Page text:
This is a first step toward measuring defensive in terms of offense. The question to answer is: how much good hitting makes up for poor fielding? Or, to look at it from the other side, to what extent does superior glove work compensate for light hitting?

There are two components to defense: error and range. Let’s consider error rating only for the moment. And let’s hope my logic is correct.

For one PA of his own, a player will be in the field for approximately nine PAs by the opponent. For one opponent PA, the chance of rolling a possible error is 6.3%, which is 60 rolls on 11-70 plus about 20% of the 16 rolls on 81-96 (Park Effects). A possible error will fall on our guy’s position 10% of the time. So, over 9 opponent PAs, the average number of possible errors for our guy will be 9 * 6.3% * 10% = 0.057, which is equivalent to 57 rolls.

Now we have to consider specific positions. Let’s look at 3B/SS, where errors occur the most, and let’s consider the most extreme difference in error ratings. On a possible error, an error-20 thirdbaseman (Jeff Cirillo) will make an error 24% of the time, while an error-1 (Ryan Braun) will boot it 99% of the time. Let’s ignore the more complex outcomes (E(2), 1B+E(1), RG+) and just say that an error is equivalent to a single. In other words, an error made on defense neutralizes a single hit by the same guy on offense. The 57 rolls calculated above will work out to 14 rolls for a Cirillo error/single and 56 rolls for a Braun error/single, a difference of 42 rolls.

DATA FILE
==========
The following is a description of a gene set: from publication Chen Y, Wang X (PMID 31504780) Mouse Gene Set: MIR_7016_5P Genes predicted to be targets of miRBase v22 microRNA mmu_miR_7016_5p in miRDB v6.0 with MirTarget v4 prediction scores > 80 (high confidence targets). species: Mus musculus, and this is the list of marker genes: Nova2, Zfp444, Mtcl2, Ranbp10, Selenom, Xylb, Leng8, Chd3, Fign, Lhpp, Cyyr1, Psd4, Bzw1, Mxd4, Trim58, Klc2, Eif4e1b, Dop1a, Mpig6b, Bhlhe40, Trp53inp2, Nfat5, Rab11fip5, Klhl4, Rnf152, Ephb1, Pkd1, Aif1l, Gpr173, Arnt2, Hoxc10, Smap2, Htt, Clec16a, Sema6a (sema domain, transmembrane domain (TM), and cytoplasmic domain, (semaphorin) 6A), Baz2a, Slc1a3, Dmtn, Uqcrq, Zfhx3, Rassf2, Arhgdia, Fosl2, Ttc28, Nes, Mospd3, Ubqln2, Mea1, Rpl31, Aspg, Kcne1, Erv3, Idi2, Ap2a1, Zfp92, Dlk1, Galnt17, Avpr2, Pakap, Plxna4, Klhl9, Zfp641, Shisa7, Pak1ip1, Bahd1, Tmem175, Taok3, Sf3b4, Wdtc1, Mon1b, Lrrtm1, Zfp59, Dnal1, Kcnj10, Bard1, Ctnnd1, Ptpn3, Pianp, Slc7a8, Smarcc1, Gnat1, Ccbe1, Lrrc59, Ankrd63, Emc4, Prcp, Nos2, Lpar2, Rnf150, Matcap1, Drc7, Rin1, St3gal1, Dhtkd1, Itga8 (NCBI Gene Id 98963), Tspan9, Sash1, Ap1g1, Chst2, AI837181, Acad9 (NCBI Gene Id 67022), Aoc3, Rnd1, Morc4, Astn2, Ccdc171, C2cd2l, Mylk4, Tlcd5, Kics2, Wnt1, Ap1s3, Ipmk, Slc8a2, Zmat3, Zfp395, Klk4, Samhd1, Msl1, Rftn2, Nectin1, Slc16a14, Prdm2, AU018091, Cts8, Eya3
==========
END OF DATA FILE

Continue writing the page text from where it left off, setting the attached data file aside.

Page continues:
One could use these results to adjust a player’s offensive rating. 14 of Cirillo’s average 25 1B range are neutralized by his errors. Via linear weights, Braun’s 56 neutralized singles are equivalent to 18 neutralized HR rolls. (Braun has a 95 HR range vs. L, 35 vs. R.) You could also do a comparison and say that Braun would have to have 42 more 1B rolls (or 14 more HR rolls, or equivalent) than Cirillo to make him equal value, all other things (range, power, etc.) being equal.

These “neutralized rolls” can be similarly calculated for other positions and all the error ratings. The results are plotted in the graph below. I didn’t count E(0)s (dropped fouls) as errors on the catcher.

The numbers in the chart are just approximations, and each position’s accuracy is different. For example, all the catcher errors counted are of the two-base variety. Anyway, it’s a start.

It’s interesting that, with the exception of the catcher & outfielders, all the lines are nearly parallel. So the difference between an error-20 & an error-1 at a given position is pretty much the same for either 1B, 2B, SS, 3B, or P.